1Lost Chinese Artifacts
Chinese billionaires are trying to “return” China’s lost cultural artifacts that were looted from the country by colonial powers in the 19th Century. Their efforts range from “buying back” said artifacts to hiring thieves to steal them away from museums and private collections.
2. The American flags at Disneyland don’t have 50 stars and 13 stripes. Therefore they are not classified as true American flags and do not need to be lowered or lit every night.
3. About 67% of millennials see their pet as part of the family and refer to them as a “fur baby.” They would like to take leave from work to care for a new pet if their employer offered it. Millennial dog owners spend an average of $1,285 per year on their pets.
4. When British scientists discovered homosexual behavior in penguins in 1911, they were so shocked that they published the study in Greek so it would remain accessible to only a few scientists.
5. The concept of fairy dust was only added in the later iterations of Peter Pan after several reports came forward of kids hurting themselves attempting to fly from their beds.
Famous chemist and lifelong bachelor Robert Bunsen once proposed to a girl who said yes, but he then lost himself in his work for a few weeks. When he finally emerged from his lab, he couldn’t remember if he ever proposed or not, so he did it again, only to have her turn him down.
7. The first-ever Super Bowl Halftime Show (1967) didn't feature award-winning musicians, but rather two men flying around with jet packs. The spectacle was witnessed by 60,000 in attendance and 50 million watching at home.
8. Throwing rice at weddings will not cause birds to explode and the myth that it is harmful was probably started by churches and wedding venues who didn’t want to clean it all up and for them to avoid potential slip-and-fall lawsuits.
9. When KFC opened in China in the late 80s, the restaurant accidentally translated its famous slogan “Finger-lickin’ good” to “Eat your fingers off.”
10. Hans Litten was a German lawyer that represented Nazi opposition during various trials. In 1931, he subpoenaed and cross-examined Hitler for hours. His bravery eventually resulted in his detainment and torture in various concentration camps, leading to his death by suicide.
Scientists believe that younger Sand Dollars sift through sand and ingest small grains of Magnetite, an iron-rich deposit found in the ocean. These Sand Dollars will then take these grains and store them in chambers inside their body to help weigh them down and keep them from floating away.
12. The last person to die of smallpox was Janet Parker in Birmingham the UK in 1978. She was infected in the laboratory at Birmingham Medical School. When the Professor in charge of the lab found out about her illness, he committed suicide.
13. Jan Baalsrud was a Norwegian who took 11 commandos into the fjords aboard a fishing boat full of explosives to sabotage the Nazis during World War 2. His feet froze solid and an avalanche buried him. He then used a knife to amputate his frostbitten toes and his escape made him into a Norwegian national folk hero.
14. A man in Hanover, New Hampshire used to feed donuts every day to a bear named Mink, but when he died, she started venturing into the town in search of treats. This behavior forced officials to relocate her, but the determined bear walked over a thousand miles back to Hanover.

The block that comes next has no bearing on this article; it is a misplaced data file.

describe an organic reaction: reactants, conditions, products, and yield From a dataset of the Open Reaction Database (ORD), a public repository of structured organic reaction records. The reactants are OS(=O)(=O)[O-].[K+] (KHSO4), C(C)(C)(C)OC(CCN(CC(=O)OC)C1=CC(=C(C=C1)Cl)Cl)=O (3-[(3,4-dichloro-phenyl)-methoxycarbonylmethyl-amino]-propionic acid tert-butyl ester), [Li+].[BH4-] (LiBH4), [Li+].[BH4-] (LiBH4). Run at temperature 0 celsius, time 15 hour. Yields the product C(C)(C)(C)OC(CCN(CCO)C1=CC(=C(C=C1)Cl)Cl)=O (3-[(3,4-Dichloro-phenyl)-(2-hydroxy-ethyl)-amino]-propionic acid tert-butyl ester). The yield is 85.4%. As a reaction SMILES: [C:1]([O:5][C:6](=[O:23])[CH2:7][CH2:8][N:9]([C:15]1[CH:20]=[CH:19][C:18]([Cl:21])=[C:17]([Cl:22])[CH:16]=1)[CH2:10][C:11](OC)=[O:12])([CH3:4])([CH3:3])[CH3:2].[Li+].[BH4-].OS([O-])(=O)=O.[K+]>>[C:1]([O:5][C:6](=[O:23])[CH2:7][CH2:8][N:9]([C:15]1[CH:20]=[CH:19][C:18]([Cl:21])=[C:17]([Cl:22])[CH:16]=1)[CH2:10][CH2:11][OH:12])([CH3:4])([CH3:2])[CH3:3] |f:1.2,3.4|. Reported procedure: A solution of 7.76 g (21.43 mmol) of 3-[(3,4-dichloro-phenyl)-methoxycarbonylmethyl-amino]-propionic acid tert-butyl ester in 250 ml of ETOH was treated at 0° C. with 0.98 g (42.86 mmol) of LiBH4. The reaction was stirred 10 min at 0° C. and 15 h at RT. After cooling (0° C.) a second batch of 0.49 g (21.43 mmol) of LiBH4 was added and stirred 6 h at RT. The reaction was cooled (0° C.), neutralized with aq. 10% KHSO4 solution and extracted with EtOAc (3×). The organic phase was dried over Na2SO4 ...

15. Chimpanzees and monkeys are living in their Stone Age and have been for thousands of years.
In the 1900s Argentina had a tax on unmarried men that included an exemption for single men who had proposed to a woman for marriage but were rejected. Women then started proposals rejection businesses where they would charge to turn down proposals from bachelors seeking to evade the tax.
17. For 70 years, Allied Navies fought over an old photo of Esther Williams. Ship's officers would steal or take it by force, and display it in their ship’s officers' mess. It was retired in 2013 after Esther Williams died.
18. Smuckers Uncrustables sends all of their discarded crusts to be made into animal feed.
19. Martin Luther King was working on a multiracial Poor People's Campaign when he was killed.
20. During a sailing competition in the 1988 South Korea Olympics, the Singapore team’s ship capsized and the two-man team was thrown overboard. They were rescued up by Lawrence Lemieux, who went off course to reach them. Lemieux finished 22nd but was given 2nd place. He later received a medal.
ABBA’s famous outfits were chosen because of Swedish tax law. If they bought clothes for the performance they could get a tax deduction, but they had to prove they couldn’t be worn on the street. According to Björn “we looked like nuts … Nobody can have been as badly dressed on stage as we were.”
22. Winston Churchill predicted lab-grown meat 89 years ago. “We shall escape the absurdity of growing a whole chicken in order to eat the breast or wing, by growing these parts separately under a suitable medium.”
23. Men and women of the Yanyuwa tribe in the Northern Territory of Australia speak different dialects of the same Yanyuwa language. The only time men use the women’s dialect is if they are quoting someone of the opposite sex and vice versa.
24. Alexander III of Russia saved his family when the imperial train derailed in 1888, by holding up the collapsed roof of the dining car. The onset of his kidney failure was later attributed to the blunt trauma suffered in this incident.
25. Coyotes will often befriend badgers in order to form hunting parties. The coyote hunts for faster-moving prey while the badger digs up burrows.